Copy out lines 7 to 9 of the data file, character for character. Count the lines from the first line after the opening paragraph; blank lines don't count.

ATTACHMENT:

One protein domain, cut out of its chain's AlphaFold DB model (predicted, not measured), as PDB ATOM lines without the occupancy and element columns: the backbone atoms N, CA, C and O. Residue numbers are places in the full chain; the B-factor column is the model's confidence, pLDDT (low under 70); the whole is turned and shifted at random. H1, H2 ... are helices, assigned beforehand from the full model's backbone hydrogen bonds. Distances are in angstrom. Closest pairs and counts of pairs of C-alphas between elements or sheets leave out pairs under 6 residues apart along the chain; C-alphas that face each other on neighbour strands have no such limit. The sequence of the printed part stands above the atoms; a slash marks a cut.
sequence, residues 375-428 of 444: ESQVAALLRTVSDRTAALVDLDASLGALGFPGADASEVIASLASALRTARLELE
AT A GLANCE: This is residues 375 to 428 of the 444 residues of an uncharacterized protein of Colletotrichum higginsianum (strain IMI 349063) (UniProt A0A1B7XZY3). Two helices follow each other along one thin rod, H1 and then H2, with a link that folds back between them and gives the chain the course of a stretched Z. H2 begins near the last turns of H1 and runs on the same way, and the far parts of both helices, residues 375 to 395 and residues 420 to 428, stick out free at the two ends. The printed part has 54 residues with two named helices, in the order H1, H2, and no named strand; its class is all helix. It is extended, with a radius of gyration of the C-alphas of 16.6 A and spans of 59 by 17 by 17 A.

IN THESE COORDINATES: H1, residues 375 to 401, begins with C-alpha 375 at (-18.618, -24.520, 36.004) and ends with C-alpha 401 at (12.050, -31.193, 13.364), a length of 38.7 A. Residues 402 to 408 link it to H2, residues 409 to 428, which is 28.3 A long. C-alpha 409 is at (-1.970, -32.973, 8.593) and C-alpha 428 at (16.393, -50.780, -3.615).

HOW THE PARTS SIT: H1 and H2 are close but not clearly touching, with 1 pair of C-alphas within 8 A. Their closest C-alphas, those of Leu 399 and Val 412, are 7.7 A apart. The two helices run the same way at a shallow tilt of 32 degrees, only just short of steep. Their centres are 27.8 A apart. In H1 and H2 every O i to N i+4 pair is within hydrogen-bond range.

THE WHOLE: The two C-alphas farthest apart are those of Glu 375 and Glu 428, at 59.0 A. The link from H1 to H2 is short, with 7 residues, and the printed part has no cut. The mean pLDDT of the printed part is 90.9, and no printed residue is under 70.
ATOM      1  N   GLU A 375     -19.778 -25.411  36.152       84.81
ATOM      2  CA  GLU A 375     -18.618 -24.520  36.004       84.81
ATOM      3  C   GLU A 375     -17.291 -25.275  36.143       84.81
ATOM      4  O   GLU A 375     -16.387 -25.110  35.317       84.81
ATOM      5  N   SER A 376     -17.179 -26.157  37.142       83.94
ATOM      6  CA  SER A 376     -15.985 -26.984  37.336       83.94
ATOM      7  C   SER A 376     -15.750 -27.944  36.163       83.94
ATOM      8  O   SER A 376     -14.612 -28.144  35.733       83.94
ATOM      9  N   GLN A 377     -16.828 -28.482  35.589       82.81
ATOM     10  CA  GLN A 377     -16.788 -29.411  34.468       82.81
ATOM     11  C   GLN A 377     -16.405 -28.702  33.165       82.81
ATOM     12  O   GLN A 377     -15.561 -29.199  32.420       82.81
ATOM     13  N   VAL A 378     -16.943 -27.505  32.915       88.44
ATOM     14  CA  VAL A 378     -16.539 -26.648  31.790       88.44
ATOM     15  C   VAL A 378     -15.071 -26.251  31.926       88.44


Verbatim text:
ATOM      2  CA  GLU A 375     -18.618 -24.520  36.004       84.81
ATOM      3  C   GLU A 375     -17.291 -25.275  36.143       84.81
ATOM      4  O   GLU A 375     -16.387 -25.110  35.317       84.81